How to analyse Africa’s World Cup without resorting to stereotyping or spurious indignation
By Ed Dove
Africa’s participation at the 2014 World Cup has come to an end and now, with the inevitability of German qualification for the quarter-finals, comes dissection of the continent’s performance and prognoses for its future.
The fallout has been met with pseudo-righteous indignation, with many questioning the merits of considering the performance of Africa’s teams as a whole. “Surely,” they say, “there’s nothing to be learned from generalising about the performances of the five representatives.”
It’s a common theme.
“Why should France just belong to the French but South Africa, Algeria and Ghana belong to Africa as a whole?”
“Why should the indignities of Cameroon or Ghana reflect upon their brothers in West Africa or Central Africa, or indeed any Africa?”
“You solve the problems of countries on a country-level, not a continental one.”
Now, I don’t condone the kind of inane, mindless writing of the likes of Kurtis Larson, who, with the Toronto Sun, produces lines like: “This [CAF] is a federation full of cry babies, selfishness and alleged cheats.” However, there is merit to considering the performances of CAF’s World Cup teams as a whole, spotting trends and discussing the broader patterns and direction of the continent’s game.
Boateng | "Cry babies, selfishness and alleged cheats"
First of all, trend-spotting is an important tool in opening a discussion and finding a point of solid land, or a bench mark, from which to launch debate or analysis. Those that say that the footballing community only generalise about African football and the continent’s game are widely misguided.
This is not a purely African phenomenon. It’s perfectly valid to talk about “the decline of Premier League teams in Europe” for example, or the “Post-Independence Prosperity of Eastern European national sides” because we are assessing grouped individuals on the basis of their common factors relative either to the writer/analyst or the others that constitute the pool.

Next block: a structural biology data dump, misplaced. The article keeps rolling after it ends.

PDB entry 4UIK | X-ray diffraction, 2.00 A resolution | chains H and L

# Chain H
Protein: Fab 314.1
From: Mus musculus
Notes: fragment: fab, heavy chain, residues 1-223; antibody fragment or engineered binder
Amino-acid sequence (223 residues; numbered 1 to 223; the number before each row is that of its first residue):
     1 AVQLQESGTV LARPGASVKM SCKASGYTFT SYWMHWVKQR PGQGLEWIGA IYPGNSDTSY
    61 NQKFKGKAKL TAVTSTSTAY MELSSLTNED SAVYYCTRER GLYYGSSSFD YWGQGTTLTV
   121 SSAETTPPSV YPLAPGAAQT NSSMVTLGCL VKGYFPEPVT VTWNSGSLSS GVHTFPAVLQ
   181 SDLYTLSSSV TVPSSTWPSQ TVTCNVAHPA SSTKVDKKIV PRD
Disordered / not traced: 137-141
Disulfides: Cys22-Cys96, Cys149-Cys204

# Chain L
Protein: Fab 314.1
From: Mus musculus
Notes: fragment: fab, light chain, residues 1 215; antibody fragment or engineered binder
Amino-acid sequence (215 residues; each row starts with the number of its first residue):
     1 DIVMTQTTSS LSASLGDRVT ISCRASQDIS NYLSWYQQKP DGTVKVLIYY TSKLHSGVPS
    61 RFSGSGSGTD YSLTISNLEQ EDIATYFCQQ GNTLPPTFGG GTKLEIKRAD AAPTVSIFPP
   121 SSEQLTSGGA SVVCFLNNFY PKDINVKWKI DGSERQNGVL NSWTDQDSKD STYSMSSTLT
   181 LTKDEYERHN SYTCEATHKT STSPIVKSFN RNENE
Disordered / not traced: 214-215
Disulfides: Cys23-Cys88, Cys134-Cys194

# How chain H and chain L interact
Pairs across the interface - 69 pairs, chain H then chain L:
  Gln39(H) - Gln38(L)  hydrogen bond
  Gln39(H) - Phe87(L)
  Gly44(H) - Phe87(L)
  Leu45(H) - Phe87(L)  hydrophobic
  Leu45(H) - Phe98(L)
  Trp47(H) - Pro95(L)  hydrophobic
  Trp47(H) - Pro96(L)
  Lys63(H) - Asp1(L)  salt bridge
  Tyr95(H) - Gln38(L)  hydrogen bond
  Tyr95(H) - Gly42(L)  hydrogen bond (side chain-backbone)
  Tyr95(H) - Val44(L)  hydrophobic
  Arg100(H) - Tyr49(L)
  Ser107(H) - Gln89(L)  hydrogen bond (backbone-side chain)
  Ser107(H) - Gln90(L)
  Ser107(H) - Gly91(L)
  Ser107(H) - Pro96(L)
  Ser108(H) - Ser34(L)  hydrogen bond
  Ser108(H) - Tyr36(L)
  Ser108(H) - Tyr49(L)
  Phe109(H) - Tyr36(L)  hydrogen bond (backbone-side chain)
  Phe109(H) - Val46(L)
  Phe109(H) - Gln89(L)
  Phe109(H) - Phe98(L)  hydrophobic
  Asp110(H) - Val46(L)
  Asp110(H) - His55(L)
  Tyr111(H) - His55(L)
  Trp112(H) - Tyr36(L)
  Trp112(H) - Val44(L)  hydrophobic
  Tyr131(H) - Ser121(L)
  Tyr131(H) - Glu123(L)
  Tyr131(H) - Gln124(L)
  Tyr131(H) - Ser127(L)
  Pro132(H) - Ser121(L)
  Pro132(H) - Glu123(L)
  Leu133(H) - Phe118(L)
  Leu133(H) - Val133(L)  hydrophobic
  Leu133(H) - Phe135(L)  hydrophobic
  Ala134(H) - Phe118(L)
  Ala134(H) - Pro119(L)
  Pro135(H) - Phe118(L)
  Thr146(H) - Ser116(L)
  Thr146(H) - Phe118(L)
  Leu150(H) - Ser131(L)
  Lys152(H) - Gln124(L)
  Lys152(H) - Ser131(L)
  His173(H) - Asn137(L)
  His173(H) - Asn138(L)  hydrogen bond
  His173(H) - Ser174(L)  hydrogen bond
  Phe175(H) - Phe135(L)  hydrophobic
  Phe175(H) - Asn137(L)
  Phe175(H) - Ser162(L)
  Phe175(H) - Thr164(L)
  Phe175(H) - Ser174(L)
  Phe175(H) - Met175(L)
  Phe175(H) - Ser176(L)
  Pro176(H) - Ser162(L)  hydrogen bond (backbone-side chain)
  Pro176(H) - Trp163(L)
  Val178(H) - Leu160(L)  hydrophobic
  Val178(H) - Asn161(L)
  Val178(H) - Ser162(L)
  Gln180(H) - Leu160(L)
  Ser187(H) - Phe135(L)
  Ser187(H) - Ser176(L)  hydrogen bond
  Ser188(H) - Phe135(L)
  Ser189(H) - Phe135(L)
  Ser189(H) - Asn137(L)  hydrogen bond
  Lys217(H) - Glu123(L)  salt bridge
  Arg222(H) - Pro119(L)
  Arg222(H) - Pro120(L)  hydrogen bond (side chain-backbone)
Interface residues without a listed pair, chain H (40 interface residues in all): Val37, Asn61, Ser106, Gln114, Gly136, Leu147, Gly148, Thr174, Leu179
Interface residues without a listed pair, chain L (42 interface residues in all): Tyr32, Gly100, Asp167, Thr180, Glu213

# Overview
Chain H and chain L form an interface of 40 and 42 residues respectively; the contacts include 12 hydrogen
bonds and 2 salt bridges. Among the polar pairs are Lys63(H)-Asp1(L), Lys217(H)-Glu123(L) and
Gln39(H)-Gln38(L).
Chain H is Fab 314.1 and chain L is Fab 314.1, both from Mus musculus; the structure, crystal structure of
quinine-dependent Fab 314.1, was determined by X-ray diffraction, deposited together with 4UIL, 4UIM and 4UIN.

The broad trend shows that English teams’ performance in the Champions League has declined since the middle of the last decade. This can be true without denying Chelsea their 2012 victory and doesn’t assume that the Premier League’s representatives have declined for the same reason.
Similarly, trends can be drawn for the Balkan states because of their shared characteristics and, particularly, the way their independence and thus emergence into the European community came about along concurrent pathways.
The blog Africa is a Country, one of this writer’s personal favourites, has based its identity and forged its mission on the lazy, uninformed images and perceptions of Africa spewed out by the Western media. Africa is not a country, of course, but it’s worrying how many people treat it as one, as a simple one-dimensional homogenous entity. It’s an idea critiqued in Binyavanga Wainana’s satire-saturated ‘How to write about Africa’.
Those who criticise trend spotting and the African game are buying wholeheartedly into this half of the argument…they’ve forgotten to read the disclaimer, however…
There is another side to Africa is a Country. This blog that battles to “destabilize received wisdom” acknowledges that the “nation”, in this case the ‘Nation of Africa’, “operates outside the borders of modern nation states in Africa and its continental and conceptual boundaries.”
It is a concept that comes from Benedict Anderson’s top drawer; Africa exists as an imagined community “whose ‘citizens’ must reinvent the narrative and visual economy of Africa.”
There is an Africa to be assessed and to be considered and to be evaluated as a whole, in its entirety, and it is possible to do this (and to draw valuable conclusions) without resorting to generalisations and sweeping statements.
With regards to the question of ‘ownership’, when prominent figures within the African game such as Asamoah Gyan are actively enforcing the notion that they are “playing for Africa”, yet their European counterparts are not, there is clearly a reason for it. Is Gyan, like Farai Sevenzo, not simply buying into the idea of an African nation, an African imagined community, beyond the delineated boundaries of country?